- The Washington Times - Wednesday, March 28, 2001

Shortly, the Congress will be reviewing the administration's annual arms package to Taiwan.

This year's package is especially controversial since it may well contain four of America's cutting-edge Aegis guided-missile destroyers-armed with Tomahawk cruise missiles and a special advanced Patriot missile defense system.

If these destroyers are included, it could be interpreted as placing our arms package in an offensive, rather than a defensive, mode. Moreover, because of the highly technical nature of the weapons system, its successful deployment will require a level of integration and interaction with our military, which would clearly be viewed by the the People's Republic of China as outside the bounds of the relationship with Taiwan to which we committed ourselves in the three Joint Communiques. For those reasons, we would oppose it.

Fully equipped, these destroyers can launch more than 100 missiles at one time and guide them in flight with greater accuracy than any other system afloat. These destroyers have systems so advanced they can essentially track several hundred ships, aircraft or shore batteries simultaneously. The destroyers and their payloads also can be integrated into a naval-based theater-wide anti-ballistic missile-defense system.

This is not to say we should not fully honor the Taiwan Relations Act and provide appropriate defensive weaponry. But it is to say that providing these advanced destroyers is unnecessarily provocative and counterproductive. It will result in an increased number of missiles and armaments being placed on both sides of the Strait at a time when U.S. policy should be to push for a resumption of across-the-Strait dialogue, implementation of the so called "three-links" (direct postal, sea and air service), and a peaceful solution to the one-China dilemma.

In the past 10 years, Taiwan has received well more than $20 billion worth of defense weaponry. These include: Harpoon anti-ship missiles; HAWK intercept air defense missiles; M60 tanks; air-to-air missiles for the 150 F-16 fighters sold in 1992; stinger surface-to-air missiles; Knox class frigates; Cobra helicopters; anti-submarine torpedoes; early warning aircraft; and a host of air defense radar and communication systems.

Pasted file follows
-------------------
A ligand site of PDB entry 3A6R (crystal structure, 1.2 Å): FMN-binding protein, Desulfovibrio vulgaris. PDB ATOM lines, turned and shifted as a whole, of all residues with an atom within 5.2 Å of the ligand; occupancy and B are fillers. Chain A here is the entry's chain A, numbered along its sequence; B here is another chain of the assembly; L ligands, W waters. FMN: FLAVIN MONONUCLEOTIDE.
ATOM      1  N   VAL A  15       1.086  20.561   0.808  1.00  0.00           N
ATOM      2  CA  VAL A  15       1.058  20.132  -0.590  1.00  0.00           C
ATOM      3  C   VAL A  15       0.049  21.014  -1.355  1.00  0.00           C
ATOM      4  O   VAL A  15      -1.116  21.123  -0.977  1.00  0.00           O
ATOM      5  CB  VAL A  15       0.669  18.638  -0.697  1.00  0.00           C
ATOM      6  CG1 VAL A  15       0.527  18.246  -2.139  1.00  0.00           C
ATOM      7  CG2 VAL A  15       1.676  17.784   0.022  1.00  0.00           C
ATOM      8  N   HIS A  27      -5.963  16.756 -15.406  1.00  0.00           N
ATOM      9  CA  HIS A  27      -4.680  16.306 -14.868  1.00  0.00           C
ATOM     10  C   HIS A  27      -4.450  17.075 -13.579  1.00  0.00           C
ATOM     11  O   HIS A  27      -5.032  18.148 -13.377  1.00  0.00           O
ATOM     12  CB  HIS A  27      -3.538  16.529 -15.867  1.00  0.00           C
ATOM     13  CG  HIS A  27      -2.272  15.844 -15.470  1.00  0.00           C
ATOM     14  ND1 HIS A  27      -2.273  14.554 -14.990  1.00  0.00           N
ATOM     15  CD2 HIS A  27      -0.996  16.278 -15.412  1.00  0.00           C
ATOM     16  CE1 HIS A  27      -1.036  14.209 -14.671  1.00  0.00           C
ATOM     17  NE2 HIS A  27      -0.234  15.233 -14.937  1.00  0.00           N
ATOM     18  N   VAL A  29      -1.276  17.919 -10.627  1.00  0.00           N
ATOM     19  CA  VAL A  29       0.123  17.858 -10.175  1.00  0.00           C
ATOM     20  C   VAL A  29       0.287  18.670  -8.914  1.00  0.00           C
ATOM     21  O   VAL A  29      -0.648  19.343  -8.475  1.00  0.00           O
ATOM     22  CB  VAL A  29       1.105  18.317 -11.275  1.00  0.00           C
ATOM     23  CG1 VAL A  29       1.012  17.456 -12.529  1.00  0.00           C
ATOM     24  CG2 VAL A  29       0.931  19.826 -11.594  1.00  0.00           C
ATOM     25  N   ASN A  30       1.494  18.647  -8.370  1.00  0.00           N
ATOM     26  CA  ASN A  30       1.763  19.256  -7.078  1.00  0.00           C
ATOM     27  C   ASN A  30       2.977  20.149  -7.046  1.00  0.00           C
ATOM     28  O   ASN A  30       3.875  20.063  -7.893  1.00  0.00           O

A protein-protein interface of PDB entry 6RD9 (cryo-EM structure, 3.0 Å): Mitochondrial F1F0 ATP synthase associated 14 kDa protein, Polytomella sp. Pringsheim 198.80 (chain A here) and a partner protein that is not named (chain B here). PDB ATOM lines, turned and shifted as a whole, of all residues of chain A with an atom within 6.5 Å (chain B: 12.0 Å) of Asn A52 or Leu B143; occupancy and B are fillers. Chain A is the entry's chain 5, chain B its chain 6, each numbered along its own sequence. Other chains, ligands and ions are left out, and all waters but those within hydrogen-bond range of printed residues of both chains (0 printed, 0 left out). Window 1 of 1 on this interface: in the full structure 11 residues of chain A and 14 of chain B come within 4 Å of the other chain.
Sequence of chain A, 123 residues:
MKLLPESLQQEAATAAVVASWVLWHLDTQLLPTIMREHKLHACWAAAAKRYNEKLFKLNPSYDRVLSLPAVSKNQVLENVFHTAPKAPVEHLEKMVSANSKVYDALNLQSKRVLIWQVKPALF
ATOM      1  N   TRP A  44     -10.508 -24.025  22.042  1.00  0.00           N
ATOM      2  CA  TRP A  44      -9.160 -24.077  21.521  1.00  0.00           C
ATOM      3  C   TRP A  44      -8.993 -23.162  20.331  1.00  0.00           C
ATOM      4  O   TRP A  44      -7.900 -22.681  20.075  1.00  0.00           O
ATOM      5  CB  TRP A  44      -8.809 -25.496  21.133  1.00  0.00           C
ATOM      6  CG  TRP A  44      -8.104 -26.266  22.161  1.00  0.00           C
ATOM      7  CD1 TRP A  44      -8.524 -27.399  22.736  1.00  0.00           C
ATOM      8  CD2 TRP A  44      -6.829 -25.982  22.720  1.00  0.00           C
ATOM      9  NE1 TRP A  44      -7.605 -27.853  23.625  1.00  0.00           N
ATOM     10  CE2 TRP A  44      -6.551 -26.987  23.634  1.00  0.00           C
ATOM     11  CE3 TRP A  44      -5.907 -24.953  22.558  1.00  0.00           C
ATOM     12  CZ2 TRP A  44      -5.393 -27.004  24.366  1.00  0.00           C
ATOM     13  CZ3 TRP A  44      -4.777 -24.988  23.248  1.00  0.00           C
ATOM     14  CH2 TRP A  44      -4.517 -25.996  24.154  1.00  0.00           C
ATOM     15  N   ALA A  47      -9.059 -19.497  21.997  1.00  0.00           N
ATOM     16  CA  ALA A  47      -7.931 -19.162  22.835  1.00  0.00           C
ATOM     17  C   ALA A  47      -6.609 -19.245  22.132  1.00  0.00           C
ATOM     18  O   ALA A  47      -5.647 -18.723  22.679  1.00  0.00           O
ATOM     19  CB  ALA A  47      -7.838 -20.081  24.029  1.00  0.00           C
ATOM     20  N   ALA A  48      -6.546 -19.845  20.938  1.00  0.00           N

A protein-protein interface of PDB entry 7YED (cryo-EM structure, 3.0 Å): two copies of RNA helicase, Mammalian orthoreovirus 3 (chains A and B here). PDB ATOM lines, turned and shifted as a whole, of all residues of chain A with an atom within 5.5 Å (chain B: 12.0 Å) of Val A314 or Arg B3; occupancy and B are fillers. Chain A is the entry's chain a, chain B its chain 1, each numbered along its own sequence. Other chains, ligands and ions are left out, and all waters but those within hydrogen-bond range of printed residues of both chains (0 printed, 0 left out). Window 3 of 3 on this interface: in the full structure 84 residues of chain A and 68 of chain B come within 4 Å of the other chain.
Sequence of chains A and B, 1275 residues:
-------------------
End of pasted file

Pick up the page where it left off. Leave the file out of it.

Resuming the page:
Additionally, two American aircraft carriers were dispatched to patrol the Strait following the 1996 Chinese launch of three missiles intended asa threat to Taiwan should independence be declared. These carriers conveyed the message that the United States would not countenance military aggression as a solution to the Taiwan dilemma.

Simply put, U.S. interests lie in a peacefully negotiated and mutually acceptable resolution of the Taiwan issue. We should design our policy to achieve such goals as increasing mutual trust, encouraging the resumption of a cross-Strait dialogue, discouraging provocation on both sides, and urging patience to allow political systems to mature and a peaceful solution to evolve. Clearly, force cannot and will not produce an acceptable solution.

Flexibility and constructive thinking by either side should be supported. Positive actions should be encouraged. Taiwan's President Chen Shui-bian has taken great pains to hold down the rhetoric on his side and formulate a responsible approach to Beijing. Recently, Vice Premier Qian Qichen has also shown flexibility in the Mainland's position on the future of cross-Strait relations by asserting that "anything could be discussed."

The Bush administration should take advantage of this opening and translate rhetoric into reality, urging both sides to seek meaningful dialogue. The administration should strongly caution Beijing about its missile build-up, especially those missiles positioned in Fujian Province, while at the same time cautioning Taiwan to avoid provocation.

The president should make clear that if the United States does not sell the Aegis to Taiwan this year, it is because we expect that both sides will re-energize the political and diplomatic aspects of the relationship and de-emphasize the military dimension. Such an environment would give the recent positive signs of the cross-Strait dialogue a chance to mature, while maintaining peace and stability in the region.


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